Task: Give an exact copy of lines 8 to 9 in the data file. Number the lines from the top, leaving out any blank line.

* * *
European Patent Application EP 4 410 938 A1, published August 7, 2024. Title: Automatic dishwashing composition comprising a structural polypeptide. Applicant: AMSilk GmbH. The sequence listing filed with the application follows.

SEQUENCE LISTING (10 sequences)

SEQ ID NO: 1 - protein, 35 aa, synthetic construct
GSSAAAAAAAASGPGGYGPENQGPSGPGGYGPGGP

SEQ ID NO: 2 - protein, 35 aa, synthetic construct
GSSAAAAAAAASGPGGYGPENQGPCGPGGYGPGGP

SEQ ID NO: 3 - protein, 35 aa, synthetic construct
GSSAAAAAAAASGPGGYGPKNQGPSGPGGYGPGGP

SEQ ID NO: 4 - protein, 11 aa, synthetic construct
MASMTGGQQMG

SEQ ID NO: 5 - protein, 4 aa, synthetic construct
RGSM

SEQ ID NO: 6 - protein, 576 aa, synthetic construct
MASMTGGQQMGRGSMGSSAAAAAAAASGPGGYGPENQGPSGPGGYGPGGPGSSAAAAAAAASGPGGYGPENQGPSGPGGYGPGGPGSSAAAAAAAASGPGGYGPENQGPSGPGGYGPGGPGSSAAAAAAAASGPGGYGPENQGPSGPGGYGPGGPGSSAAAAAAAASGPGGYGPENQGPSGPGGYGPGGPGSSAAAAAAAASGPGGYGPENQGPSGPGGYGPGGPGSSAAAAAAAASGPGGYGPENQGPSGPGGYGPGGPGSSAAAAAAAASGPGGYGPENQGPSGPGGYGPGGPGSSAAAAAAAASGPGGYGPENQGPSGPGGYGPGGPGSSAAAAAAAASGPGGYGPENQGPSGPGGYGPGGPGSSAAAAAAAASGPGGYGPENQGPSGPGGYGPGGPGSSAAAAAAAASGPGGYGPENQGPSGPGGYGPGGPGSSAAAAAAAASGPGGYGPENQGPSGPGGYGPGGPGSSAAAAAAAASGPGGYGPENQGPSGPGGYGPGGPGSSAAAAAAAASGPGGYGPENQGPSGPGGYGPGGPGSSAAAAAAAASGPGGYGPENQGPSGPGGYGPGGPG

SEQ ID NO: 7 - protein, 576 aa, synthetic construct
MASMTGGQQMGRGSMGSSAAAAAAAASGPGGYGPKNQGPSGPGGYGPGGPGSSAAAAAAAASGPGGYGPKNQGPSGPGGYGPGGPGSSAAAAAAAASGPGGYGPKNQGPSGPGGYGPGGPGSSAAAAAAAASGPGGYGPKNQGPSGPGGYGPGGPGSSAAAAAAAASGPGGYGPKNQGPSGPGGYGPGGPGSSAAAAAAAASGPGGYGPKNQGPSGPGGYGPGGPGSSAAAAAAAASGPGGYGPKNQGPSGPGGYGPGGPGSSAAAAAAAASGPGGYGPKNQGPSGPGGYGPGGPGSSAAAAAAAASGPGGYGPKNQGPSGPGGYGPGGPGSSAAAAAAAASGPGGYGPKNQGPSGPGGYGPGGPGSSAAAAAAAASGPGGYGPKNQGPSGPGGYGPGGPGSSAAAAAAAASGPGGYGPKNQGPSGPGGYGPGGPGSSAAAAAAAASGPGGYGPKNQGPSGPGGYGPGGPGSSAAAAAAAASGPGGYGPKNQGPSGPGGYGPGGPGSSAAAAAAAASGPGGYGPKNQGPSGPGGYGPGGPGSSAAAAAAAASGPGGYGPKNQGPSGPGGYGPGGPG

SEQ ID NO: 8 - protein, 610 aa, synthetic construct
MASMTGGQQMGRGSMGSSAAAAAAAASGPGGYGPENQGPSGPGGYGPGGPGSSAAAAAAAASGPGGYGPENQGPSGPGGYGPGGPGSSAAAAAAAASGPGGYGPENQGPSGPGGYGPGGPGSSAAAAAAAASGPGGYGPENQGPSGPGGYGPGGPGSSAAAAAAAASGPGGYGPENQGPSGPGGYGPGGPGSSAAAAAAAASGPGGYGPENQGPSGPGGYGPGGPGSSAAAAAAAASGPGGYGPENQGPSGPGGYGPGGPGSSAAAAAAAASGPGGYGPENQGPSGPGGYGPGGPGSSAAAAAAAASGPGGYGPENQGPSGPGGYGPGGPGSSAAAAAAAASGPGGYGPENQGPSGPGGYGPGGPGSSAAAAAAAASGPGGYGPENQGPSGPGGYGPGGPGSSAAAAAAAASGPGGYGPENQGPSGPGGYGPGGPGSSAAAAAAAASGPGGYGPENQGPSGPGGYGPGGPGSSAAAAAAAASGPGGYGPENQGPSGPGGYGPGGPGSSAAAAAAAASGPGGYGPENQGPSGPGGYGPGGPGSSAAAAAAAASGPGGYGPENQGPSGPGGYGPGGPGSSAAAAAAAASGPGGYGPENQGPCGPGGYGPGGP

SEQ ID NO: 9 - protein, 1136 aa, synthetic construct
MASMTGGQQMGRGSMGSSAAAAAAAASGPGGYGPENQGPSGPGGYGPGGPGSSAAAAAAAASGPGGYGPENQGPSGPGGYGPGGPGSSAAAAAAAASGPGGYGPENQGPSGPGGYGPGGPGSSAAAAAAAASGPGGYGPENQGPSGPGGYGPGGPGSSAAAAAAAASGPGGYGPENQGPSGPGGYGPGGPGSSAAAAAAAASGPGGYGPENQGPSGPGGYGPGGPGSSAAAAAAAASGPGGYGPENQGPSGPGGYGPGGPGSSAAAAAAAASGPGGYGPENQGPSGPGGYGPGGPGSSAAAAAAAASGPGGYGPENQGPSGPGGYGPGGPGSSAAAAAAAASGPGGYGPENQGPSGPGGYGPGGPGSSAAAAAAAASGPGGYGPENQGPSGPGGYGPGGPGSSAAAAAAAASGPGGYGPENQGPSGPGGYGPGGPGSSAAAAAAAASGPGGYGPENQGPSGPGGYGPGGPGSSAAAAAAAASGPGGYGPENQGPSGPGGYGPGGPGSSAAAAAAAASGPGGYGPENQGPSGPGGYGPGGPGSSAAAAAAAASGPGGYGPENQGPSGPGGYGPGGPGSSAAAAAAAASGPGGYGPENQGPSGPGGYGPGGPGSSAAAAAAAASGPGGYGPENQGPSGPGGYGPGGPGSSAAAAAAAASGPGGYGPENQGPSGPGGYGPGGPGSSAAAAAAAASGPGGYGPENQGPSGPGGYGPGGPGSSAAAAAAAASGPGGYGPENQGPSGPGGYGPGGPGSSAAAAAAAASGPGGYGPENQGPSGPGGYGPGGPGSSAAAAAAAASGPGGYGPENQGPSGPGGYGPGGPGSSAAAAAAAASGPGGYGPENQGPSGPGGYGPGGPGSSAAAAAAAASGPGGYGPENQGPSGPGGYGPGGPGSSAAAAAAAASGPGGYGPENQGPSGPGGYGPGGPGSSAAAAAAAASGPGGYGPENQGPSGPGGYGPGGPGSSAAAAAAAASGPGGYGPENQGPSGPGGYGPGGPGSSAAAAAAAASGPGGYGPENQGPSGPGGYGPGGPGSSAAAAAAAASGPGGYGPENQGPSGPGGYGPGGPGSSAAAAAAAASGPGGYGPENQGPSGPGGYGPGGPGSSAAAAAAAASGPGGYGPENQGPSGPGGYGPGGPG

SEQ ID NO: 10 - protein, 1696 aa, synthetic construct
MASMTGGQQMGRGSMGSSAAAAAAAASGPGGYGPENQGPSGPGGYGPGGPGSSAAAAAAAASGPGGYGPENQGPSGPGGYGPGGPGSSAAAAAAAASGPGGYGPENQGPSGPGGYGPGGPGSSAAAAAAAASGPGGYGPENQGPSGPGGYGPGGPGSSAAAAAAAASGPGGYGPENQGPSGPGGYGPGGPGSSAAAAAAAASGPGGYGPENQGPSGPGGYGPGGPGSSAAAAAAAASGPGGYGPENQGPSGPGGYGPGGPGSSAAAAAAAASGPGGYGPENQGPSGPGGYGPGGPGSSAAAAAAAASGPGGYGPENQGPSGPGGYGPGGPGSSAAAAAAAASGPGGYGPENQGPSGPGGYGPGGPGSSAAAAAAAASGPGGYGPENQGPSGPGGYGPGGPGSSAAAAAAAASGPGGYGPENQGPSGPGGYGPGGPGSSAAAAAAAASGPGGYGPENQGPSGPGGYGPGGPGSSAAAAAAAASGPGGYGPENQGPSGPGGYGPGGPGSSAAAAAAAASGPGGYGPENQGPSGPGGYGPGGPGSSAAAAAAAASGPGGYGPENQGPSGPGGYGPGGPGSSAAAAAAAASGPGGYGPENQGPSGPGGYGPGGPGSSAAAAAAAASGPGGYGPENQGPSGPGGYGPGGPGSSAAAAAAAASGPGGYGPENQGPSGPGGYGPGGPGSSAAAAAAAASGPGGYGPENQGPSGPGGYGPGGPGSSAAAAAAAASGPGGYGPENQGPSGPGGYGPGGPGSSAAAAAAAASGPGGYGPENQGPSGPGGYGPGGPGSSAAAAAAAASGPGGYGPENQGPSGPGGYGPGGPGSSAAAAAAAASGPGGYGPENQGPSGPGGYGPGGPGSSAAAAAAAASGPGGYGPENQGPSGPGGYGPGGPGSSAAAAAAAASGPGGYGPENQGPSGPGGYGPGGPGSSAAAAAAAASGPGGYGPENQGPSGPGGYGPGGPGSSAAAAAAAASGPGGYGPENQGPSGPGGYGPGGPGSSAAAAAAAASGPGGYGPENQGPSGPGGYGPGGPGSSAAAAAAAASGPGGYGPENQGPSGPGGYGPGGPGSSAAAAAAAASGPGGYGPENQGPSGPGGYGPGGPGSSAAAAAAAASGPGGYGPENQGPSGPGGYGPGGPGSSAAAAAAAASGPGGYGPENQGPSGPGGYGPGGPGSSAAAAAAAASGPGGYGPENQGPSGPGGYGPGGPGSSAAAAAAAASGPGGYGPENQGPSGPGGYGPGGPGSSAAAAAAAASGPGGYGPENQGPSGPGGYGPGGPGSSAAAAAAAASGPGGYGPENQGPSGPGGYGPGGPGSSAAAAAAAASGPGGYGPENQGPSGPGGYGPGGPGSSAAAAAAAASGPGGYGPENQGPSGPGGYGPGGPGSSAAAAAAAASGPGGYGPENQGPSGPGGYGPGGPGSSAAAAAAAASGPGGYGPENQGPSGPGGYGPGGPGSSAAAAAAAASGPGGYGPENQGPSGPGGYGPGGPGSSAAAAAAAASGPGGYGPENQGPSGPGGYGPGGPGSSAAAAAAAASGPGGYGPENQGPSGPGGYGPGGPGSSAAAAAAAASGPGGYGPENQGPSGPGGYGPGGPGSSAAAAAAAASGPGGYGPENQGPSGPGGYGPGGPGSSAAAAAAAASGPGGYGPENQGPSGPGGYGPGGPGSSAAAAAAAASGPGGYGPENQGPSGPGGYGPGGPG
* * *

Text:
GSSAAAAAAAASGPGGYGPKNQGPSGPGGYGPGGP

SEQ ID NO: 4 - protein, 11 aa, synthetic construct